properly designed and coordinated system of MMAs, it is difficult for
agencies to meet management objectives, such as maintaining
biodiversity, providing education and outreach, and protecting marine
resources.
   (8) Agency personnel and the public are often confused about the
laws, rules, and regulations that apply to MMAs, especially those
adjacent to a terrestrial area set aside for management purposes.
Lack of clarity about the manner in which the set of laws, rules, and
regulations for the array of MMAs interface and complement each
other limits public and resource managers' ability to understand and
apply the regulatory structure.
   (9) Designation of sites and subsequent adoption of regulations
often occur without adequate consideration being given to overall
classification goals and objectives. This has contributed to
fragmented management, poor compliance with regulations, and a lack
of effective enforcement.
   (10) Education and outreach related to state MMAs is limited and
responsibility for these activities is distributed across many state
agencies. These factors hamper the distribution of information to the
public regarding the benefits of MMAs and the role they can play in
protecting ocean and coastal resources.
   (11) There are few coordinated efforts to identify opportunities
for public/private partnerships or public stewardship of MMAs or to
provide access to general information and data about ocean and
coastal resources within California's MMAs.
   (12) Ocean and coastal scientists and managers generally know far
less about the natural systems they work with than their terrestrial
counterparts. Understanding natural and human-induced factors that
affect ocean ecosystem health, including MMAs, is fundamental to the
process of developing sound management policies.
   (13) Research in California's MMAs can provide managers with a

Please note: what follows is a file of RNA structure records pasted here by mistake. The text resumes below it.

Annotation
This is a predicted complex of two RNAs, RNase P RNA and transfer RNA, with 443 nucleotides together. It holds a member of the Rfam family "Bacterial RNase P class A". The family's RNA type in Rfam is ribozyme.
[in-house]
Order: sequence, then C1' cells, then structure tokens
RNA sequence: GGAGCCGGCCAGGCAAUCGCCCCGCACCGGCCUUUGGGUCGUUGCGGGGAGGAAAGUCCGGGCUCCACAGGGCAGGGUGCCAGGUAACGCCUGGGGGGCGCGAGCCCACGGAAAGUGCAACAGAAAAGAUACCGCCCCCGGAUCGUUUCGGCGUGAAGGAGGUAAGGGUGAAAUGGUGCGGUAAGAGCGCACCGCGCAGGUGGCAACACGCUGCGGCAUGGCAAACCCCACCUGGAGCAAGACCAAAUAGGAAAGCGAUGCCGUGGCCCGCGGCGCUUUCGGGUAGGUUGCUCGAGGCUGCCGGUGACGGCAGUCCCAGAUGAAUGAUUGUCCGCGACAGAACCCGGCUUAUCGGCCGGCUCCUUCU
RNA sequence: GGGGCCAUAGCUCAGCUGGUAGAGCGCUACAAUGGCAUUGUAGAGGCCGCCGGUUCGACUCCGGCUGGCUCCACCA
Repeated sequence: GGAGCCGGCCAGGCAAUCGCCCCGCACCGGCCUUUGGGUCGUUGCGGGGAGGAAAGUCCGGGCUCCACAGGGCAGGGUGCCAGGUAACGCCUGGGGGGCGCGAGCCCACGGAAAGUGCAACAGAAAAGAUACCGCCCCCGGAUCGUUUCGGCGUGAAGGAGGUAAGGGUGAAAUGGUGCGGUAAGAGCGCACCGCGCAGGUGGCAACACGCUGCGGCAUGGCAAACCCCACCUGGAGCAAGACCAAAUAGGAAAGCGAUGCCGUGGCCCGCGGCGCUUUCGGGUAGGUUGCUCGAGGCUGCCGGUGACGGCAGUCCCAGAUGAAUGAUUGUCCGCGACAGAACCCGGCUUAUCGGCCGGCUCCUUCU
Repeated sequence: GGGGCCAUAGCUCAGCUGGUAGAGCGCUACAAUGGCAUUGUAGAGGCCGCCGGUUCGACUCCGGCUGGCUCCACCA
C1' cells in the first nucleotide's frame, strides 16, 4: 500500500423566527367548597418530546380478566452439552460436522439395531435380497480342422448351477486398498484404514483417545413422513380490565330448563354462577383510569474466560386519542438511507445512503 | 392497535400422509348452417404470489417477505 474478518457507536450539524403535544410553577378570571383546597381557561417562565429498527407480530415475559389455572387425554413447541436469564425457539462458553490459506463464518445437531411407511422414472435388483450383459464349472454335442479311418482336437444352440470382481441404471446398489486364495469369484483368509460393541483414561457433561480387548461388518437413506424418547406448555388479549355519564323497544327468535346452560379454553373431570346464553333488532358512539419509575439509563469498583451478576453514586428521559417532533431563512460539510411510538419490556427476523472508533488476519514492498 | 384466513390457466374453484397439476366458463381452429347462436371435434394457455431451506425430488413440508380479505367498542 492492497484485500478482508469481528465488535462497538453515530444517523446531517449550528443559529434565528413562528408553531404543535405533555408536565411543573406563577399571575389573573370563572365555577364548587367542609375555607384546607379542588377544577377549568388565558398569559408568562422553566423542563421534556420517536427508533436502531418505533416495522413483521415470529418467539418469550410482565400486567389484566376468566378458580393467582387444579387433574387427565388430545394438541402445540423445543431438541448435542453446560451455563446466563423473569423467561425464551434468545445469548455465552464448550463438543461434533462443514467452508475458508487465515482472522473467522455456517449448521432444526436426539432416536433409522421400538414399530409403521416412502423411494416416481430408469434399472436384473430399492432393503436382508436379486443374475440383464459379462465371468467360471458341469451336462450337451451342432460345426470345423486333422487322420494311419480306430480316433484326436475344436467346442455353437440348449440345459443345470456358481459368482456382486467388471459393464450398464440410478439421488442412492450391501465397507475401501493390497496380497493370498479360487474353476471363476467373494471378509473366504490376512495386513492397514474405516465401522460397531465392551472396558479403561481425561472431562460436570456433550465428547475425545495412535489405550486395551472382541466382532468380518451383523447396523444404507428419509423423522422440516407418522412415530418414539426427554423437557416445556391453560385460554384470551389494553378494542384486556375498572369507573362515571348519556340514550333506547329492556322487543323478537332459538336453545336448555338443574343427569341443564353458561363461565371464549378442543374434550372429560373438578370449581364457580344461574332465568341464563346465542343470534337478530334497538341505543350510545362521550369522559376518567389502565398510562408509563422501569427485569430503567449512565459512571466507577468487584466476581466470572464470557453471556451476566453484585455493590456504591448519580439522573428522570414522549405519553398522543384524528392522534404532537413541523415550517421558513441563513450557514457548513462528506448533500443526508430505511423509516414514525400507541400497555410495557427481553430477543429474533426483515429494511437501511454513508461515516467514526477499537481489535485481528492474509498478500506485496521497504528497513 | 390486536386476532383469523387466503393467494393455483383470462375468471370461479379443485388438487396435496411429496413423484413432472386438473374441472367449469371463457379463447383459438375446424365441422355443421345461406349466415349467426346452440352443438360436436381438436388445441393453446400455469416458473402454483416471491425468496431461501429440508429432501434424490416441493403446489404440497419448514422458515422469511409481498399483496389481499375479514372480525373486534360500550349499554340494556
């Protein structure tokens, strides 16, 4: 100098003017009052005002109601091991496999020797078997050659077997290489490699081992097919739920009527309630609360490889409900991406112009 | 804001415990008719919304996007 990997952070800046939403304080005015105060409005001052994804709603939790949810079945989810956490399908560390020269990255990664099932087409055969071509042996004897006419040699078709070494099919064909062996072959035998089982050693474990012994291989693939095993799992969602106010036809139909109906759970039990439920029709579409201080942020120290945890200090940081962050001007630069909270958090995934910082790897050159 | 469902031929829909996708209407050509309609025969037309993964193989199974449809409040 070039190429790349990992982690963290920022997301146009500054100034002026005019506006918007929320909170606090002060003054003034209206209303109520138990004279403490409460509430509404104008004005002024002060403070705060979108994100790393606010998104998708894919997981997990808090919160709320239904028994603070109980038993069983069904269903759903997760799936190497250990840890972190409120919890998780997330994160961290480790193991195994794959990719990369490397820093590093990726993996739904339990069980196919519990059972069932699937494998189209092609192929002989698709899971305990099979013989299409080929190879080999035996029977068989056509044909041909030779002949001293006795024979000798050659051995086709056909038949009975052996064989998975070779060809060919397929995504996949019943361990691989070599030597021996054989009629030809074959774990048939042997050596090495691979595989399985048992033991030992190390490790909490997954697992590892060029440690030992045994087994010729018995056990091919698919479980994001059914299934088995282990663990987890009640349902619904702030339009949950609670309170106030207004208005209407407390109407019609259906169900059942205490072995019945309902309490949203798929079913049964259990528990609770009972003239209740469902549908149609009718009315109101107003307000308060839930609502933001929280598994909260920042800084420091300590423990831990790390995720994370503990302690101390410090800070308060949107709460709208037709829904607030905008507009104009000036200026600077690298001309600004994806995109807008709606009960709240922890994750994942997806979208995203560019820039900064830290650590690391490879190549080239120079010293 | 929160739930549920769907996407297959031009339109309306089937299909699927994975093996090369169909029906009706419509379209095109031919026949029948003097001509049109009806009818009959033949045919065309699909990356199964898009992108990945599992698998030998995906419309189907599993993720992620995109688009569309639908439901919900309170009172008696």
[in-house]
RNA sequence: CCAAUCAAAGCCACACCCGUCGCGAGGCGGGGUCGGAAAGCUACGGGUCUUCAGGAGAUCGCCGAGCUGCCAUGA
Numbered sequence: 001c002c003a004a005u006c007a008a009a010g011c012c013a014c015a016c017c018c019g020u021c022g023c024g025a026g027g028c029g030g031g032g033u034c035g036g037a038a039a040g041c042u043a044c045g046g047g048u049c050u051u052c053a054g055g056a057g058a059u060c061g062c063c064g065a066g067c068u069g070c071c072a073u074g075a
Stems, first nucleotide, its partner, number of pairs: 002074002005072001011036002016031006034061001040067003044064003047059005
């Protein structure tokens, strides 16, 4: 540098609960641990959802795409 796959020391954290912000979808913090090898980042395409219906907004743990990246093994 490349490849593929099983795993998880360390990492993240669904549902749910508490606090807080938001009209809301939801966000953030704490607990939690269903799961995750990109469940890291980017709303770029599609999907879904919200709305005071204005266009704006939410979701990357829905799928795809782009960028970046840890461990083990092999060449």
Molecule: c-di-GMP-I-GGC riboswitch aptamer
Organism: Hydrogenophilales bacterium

wealth of knowledge regarding habitat functions and values, species
diversity, and complex physical, biological, chemical, and
socioeconomic processes that affect the health of marine ecosystems.
That information can be useful in determining the effectiveness of
particular sites or classifications in achieving stated goals.
   (b) With the single exception of state estuaries, it is the intent
of the Legislature that the classifications currently available for
use in the marine and estuarine environments of the state shall cease
to be used and that a new classification system shall be
established, with a mission, statement of objectives, clearly defined
designation guidelines, specific classification goals, and a more
scientifically-based process for designating sites and determining
their effectiveness. The existing classifications may continue to be
used for the terrestrial and freshwater environments of the state.
   (c) Due to the interrelationship between land and sea, benefits
can be gained from siting a portion of the state's marine managed
areas adjacent to, or in close proximity to, terrestrial protected
areas. To maximize the benefits that can be gained from having
connected protected areas, whenever an MMA is adjacent to a
terrestrial protected area, the managing agencies shall coordinate
their activities to the greatest extent possible to achieve the
objectives of both areas.


36602.  The following definitions govern the construction of this
chapter:
   (a) "Committee" is the State Interagency Coordinating Committee
established pursuant to Section 36800.
   (b) "Designating entity" is the Fish and Game Commission, State
Park and Recreation Commission, or State Water Resources Control
Board, each of which has the authority to designate specified state
marine managed areas.
   (c) "Managing agency" is the Department of Fish and Game or the
Department of Parks and Recreation, each of which has the authority
to manage specified state marine managed areas.
   (d) "Marine managed area" (MMA) is a named, discrete geographic
marine or estuarine area along the California coast designated by law
or administrative action, and intended to protect, conserve, or
otherwise manage a variety of resources and their uses. The resources
and uses may include, but are not limited to, living marine
resources and their habitats, scenic views, water quality,